The ELA will have a permanent structure comprising of a management board (including representatives of the Member States, the Commission, the European Parliament and social partners), an executive director, as well as a stakeholder group with purely advisory functions (including representatives of the Commission and social partners). The agency has an annual budget of approximately €50 million and 140 staff members are expected to be hired.

Commission opens debate on more effective decision-making in EU social policy

On 16 April, the Commission presented a communication that launched a discussion on how to make decision-making at EU level more efficient in the social field.[8] Most social policy areas where the EU has powers to act are already subject to qualified majority voting. A limited number of areas, however, still require unanimity among Member States and special legislative procedures (in which the European Parliament’s decision-making powers are weaker than the Council’s). The EU treaties include a mechanism that can be used to change this, known as ‘passerelle clauses’. These clauses allow for a shift from unanimity to qualified majority voting under certain circumstances.

The Commission proposes to use passerelle clauses to facilitate decision-making and the adoption of recommendations in the areas of non-discrimination, social security and the social protection of workers. According to the Commission, this would help to guide the modernisation and convergence of social protection systems.

The idea received mixed reactions from the social partners long before the proposal was officially announced. In December 2018, BusinessEurope warned that the Commission should not open a discussion on the use of passerelle clauses in the social domain, as it would only lead to divisive discussions and confusion about the division between the role of the EU and the role of Member States.[9]

SMEunited did not expect using passerelle clauses to bring the subsidiarity principle into question or interfere with the competences of Member States in the social area, but questioned its potential impact on social dialogue.[10]

The European Centre of Employers and Enterprises providing Public Services and Services of general interest (CEEP) warned that the full harmonisation of EU social rights is neither desirable nor politically feasible at present, as divergences between Member States are too great in terms of social and industrial relations systems.[11]

In contrast, a letter from the ETUC in January 2019 essentially supported the Commission's proposal, viewing it as a way to potentially improve the situation of working people at EU level. However, the ETUC stressed that it was important to ensure that the use of passerelle clauses did not change the role of the European social partners as guaranteed under the treaties.[12]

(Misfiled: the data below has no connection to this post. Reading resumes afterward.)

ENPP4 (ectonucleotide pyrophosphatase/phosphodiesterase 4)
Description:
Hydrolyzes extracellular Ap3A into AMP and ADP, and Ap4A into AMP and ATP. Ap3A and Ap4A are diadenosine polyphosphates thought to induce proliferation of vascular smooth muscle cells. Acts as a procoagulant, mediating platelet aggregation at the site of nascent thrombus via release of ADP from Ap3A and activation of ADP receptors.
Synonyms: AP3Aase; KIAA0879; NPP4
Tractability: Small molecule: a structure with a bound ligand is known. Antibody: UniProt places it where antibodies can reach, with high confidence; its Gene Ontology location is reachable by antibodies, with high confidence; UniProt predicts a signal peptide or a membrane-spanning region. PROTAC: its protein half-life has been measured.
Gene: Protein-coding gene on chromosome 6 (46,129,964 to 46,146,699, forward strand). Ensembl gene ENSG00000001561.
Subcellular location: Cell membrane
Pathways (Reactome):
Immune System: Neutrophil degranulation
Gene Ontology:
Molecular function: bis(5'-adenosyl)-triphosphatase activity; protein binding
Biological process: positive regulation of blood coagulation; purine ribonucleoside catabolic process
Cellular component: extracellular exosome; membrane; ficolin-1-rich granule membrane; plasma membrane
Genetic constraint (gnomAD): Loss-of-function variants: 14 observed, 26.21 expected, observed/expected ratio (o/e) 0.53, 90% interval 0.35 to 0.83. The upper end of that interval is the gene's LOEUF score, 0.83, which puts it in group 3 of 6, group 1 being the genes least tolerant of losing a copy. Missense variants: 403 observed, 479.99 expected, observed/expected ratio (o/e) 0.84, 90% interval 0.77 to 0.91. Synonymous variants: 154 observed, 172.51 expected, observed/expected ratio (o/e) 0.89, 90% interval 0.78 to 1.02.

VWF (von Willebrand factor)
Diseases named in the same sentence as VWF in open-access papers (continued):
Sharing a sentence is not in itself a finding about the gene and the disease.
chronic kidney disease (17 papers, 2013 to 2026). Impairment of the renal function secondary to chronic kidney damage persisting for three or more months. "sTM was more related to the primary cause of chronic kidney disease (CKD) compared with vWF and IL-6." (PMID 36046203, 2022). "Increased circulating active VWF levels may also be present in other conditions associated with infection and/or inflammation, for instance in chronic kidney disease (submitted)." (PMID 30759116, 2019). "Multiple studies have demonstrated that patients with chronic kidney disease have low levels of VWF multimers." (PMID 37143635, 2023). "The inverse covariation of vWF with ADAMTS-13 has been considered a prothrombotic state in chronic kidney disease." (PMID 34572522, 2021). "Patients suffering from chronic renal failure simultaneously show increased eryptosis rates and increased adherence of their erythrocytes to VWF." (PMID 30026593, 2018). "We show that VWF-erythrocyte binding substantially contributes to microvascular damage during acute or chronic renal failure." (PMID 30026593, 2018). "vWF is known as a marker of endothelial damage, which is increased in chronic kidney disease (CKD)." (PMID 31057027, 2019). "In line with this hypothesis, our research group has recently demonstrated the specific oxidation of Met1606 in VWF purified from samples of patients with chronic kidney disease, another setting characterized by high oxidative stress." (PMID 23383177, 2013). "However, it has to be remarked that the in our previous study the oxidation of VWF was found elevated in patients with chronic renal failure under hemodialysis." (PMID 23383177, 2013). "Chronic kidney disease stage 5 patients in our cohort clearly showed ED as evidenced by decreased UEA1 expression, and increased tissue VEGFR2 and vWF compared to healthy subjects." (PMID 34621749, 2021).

In terms of the mobility package, the new European Parliament is expected to complete the trilogue procedure with the Council (if an internal consensus can be reached) and the new Commission on the basis of the position that has already been adopted.

The future of the planned reform to social security coordination systems remains more uncertain. The formula for further processing the Parliament's position is unclear, as the European Parliament rapporteur who prepared the report that was used for the basis of the voting was not elected for a new term.


  1. ^ European Parliament: Mobility package: Parliament adopts position on overhaul of road transport rules, 4 April.
  2. ^ ETF: European parliament strikes a deal on the mobility package, taking the lead in fighting social dumping, 4 April.
  3. ^ IRU: Moving forward on EU market functioning rules for road transport, 8 April.
  4. ^ I. Stanev (2019), Putting the brakes on East European mobility, 16 April. 
  5. ^ European Parliament: Next Parliament to decide on social benefits for EU mobile workers, 18 April.
  6. ^ ETUC: The ETUC deeply regrets the European Parliament’s decision not to vote on the revision of the Regulations on the coordination of social security systems, 18 April.
  7. ^ European Commission (2019), European Labour Authority ready to start working in October as decision is taken on new seat, 13 June.
  8. ^ European Commission (2019), Commission launches debate on more efficient decision-making in EU social policy, 16 April.
  9. ^ BusinessEurope (2018), Use of the passerelle clause in the area of social policy – Letter from Pierre Gattaz to Jean-Claude Juncker, 20 December.
  10. ^ SMEunited (2018), SMEunited contribution on the use of the ‘passerelle clause’ in the field of social policy, 21 December.
  11. ^ CEEP (2019), CEEP contribution to the debate on the use of passerelle clause in the social policy field, 26 April.
  12. ^ ETUC and ETUI (2019), Passerelle clauses in the EU Treaties.